|Posted on Feb 08, 2010 10:56:52 AM | Wayne Hale | 21 Comments ||
Plagiarism exposed: someone else came up with the phrase ‘blogging is the ultimate exercise in narcissism’ so I can’t claim original credit for it. My own view is that to be an interesting blogger you must have exhibitionist tendencies.
After a year and a half of intermittent writing on the NASA blog page, I think it’s time to make a few observations about the process.
Blogging is not my foremost work assignment; I really have a full plate of other things to do. Blogging is sort of a sidelight for me, and my blog is mostly written outside normal work hours.
Early in my post-shuttle career, I had a young social-media savvy technical assistant who proposed the idea that I should have a NASA blog; he coordinated all the set up. Don’t blame the NASA PAO or IT departments for me taking up electronic real estate, it was our own idea.
But I’ve really grown to like doing it. You psych majors can comment on my subconscious motivations.
Let me make the following very clear: I have never been told what to blog about. Nobody writes my blog but me. I’m responsible for the content, spelling, fact checking, and any errors that appear. I’ve never been told to delete or censor or remove anything from my blog. Nor is there a list of topics, or any strategic communications plan guides me in writing the blog. Even though I have frequently asked for feedback from my bosses, all I ever get is a thumbs up. So I feel pretty free to write about anything that is on my mind, trying to keep common sense about it. But I put my name on it and I stand behind it. I never post anonymously nor will I comment on somebody else’s blog anonymously.
So don’t confuse my blog with official NASA policy. I’m just one guy here and you are getting this one guy’s take on things. Plus some mostly true old guy stories about things that may or may not have really happened during my career. Hopefully entertaining, but at least giving some insight into how things work inside NASA.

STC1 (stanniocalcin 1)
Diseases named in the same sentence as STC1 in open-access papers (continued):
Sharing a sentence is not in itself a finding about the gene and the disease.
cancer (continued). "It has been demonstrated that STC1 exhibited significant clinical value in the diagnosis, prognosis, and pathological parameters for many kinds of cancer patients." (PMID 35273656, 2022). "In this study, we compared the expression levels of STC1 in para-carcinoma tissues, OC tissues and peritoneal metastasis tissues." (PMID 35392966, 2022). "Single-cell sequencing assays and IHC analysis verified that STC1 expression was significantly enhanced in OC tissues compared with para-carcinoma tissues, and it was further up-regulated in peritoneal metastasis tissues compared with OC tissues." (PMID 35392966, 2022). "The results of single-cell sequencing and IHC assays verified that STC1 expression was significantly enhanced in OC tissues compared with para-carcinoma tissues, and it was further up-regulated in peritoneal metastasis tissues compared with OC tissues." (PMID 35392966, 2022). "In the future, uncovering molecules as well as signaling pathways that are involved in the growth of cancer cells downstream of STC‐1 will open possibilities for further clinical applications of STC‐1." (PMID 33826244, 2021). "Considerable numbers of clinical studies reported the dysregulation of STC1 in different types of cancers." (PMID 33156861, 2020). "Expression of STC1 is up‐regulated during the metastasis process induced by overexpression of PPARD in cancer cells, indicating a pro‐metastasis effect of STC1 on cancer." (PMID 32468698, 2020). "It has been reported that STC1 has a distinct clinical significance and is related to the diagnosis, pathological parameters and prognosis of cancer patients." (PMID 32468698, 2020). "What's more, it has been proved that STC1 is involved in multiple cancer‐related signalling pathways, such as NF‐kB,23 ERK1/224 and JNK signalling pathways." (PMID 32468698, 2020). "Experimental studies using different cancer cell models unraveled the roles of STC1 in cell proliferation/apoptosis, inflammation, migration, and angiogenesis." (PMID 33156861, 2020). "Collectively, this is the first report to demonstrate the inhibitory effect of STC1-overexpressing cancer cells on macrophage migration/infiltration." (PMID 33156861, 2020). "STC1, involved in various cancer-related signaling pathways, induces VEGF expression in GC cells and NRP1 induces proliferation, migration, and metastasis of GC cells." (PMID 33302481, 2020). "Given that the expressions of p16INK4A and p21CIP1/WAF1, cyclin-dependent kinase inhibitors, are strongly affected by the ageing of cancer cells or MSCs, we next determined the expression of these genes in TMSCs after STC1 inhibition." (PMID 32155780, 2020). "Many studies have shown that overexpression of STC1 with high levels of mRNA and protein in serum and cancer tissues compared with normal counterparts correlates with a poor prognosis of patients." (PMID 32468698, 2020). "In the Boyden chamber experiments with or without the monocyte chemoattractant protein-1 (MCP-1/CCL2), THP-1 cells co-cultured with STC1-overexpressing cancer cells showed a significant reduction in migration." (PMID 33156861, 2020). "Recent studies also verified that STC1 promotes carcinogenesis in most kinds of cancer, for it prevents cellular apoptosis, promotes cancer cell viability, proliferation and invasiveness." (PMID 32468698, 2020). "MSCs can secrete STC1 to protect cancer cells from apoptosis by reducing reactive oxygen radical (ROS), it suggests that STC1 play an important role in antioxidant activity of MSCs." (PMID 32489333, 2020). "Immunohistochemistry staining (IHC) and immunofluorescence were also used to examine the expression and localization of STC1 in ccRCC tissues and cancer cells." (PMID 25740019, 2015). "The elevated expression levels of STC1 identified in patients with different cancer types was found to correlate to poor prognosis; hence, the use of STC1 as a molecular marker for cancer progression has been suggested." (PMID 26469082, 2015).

I have read other blogs that are clearly written by public relations flacks and those blogs are obvious advertisements or press releases dressed up to look like a blog. I wouldn’t be a party to that sort of a blog.
I have to approve your comments before they show up in public. That clearly dampens discussion but I believe it is necessary for reasons I’ll explain in a minute. Since blogging is not my full time job, I generally log in about once a day and approve the comments; sometimes – especially when I’m travelling – it is less often. Sorry, but that is why your comments take a while to get posted.
When you write a comment, I automatically get it in an email. I generally read these first on my blackberry; but the bb does not have the capability to log into our blogging software and allow me to approve the comments for posting – I must get my real computer booted up, logged on, etc., to do that. One interesting feature of the software is that emails announcing your blog comment show to me (and me only) your email address. So if you really want to remain anonymous from me, you might keep that in mind. I rarely write to folks on their email, but do so occasionally.
The number one reason I don’t post comments is that many of them are spam. Somebody with a foreign email address comments “Really liked your post. I need to move money to my relatives in the US. Please log onto this web site and put your bank account number and I will send $5 million to you”. Yeah, right. Or “Buy cheap pharmaceuticals at xxx.com”. Nope, I’m not about to let the comments to an agency website blog become a host for fraudulent – or even legitimate – business advertisement. If your comment including the “signature” contains a website or email address, I will not post your comment. The software the NASA website uses does not allow me to edit comments, so I either have to approve them entirely or they don’t get posted. Spammers will not get posted.
I will not post comments on UFOs, conspiracy theories, perpetual motion, or other crackpot topics. Nor will I post comments that are obscene, comments that advocate violence, or comments that cross over to pure disrespect. I’m the sole judge of these on my blog.
I have a strong obligation to post comments that I disagree with. I will even allow people to call me (but only me) names. I got a real zinger the other day and I’m still smarting over it, but you can find it posted. It’s a free country, everybody is entitled to their option.
What I’d like to do is provide some small window into how things work at NASA, what has happened in my career, and what I’ve learned along the way. I don’t have all the answers, I don’t make agency policy, nor am I a management consultant. I have made more than my share of mistakes, but hopefully I’ve learned from them and make fewer now than in my earlier days.
I hope you find my blog interesting. Now that I’ve started, it is hard to keep quiet.
More to come.
Tags : Blog, comments, internet, policy